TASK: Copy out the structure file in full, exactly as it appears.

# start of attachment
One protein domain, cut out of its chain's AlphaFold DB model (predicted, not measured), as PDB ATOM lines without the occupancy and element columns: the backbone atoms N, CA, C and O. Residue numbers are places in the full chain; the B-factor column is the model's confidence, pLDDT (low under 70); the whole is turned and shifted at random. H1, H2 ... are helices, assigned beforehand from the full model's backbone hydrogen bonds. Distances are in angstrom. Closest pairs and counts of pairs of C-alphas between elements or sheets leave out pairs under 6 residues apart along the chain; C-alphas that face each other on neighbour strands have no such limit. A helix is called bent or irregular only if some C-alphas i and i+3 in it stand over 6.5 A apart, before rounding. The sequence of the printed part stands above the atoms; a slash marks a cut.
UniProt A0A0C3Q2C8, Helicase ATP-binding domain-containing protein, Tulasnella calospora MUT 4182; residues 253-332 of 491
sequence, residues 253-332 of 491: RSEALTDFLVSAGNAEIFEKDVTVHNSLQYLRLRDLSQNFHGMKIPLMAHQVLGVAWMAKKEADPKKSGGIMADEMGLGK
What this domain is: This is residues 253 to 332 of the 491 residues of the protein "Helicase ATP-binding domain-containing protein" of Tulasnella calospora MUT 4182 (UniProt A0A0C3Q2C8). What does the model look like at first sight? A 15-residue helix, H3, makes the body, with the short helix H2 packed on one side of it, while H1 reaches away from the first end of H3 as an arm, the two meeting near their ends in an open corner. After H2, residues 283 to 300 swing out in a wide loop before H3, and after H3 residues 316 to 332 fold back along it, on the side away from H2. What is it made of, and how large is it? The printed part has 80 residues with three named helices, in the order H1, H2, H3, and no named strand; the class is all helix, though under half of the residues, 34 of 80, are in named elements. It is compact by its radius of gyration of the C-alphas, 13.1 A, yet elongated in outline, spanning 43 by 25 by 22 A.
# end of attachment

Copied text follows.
One protein domain, cut out of its chain's AlphaFold DB model (predicted, not measured), as PDB ATOM lines without the occupancy and element columns: the backbone atoms N, CA, C and O. Residue numbers are places in the full chain; the B-factor column is the model's confidence, pLDDT (low under 70); the whole is turned and shifted at random. H1, H2 ... are helices, assigned beforehand from the full model's backbone hydrogen bonds. Distances are in angstrom. Closest pairs and counts of pairs of C-alphas between elements or sheets leave out pairs under 6 residues apart along the chain; C-alphas that face each other on neighbour strands have no such limit. A helix is called bent or irregular only if some C-alphas i and i+3 in it stand over 6.5 A apart, before rounding. The sequence of the printed part stands above the atoms; a slash marks a cut.
UniProt A0A0C3Q2C8, Helicase ATP-binding domain-containing protein, Tulasnella calospora MUT 4182; residues 253-332 of 491
sequence, residues 253-332 of 491: RSEALTDFLVSAGNAEIFEKDVTVHNSLQYLRLRDLSQNFHGMKIPLMAHQVLGVAWMAKKEADPKKSGGIMADEMGLGK
What this domain is: This is residues 253 to 332 of the 491 residues of the protein "Helicase ATP-binding domain-containing protein" of Tulasnella calospora MUT 4182 (UniProt A0A0C3Q2C8). What does the model look like at first sight? A 15-residue helix, H3, makes the body, with the short helix H2 packed on one side of it, while H1 reaches away from the first end of H3 as an arm, the two meeting near their ends in an open corner. After H2, residues 283 to 300 swing out in a wide loop before H3, and after H3 residues 316 to 332 fold back along it, on the side away from H2. What is it made of, and how large is it? The printed part has 80 residues with three named helices, in the order H1, H2, H3, and no named strand; the class is all helix, though under half of the residues, 34 of 80, are in named elements. It is compact by its radius of gyration of the C-alphas, 13.1 A, yet elongated in outline, spanning 43 by 25 by 22 A.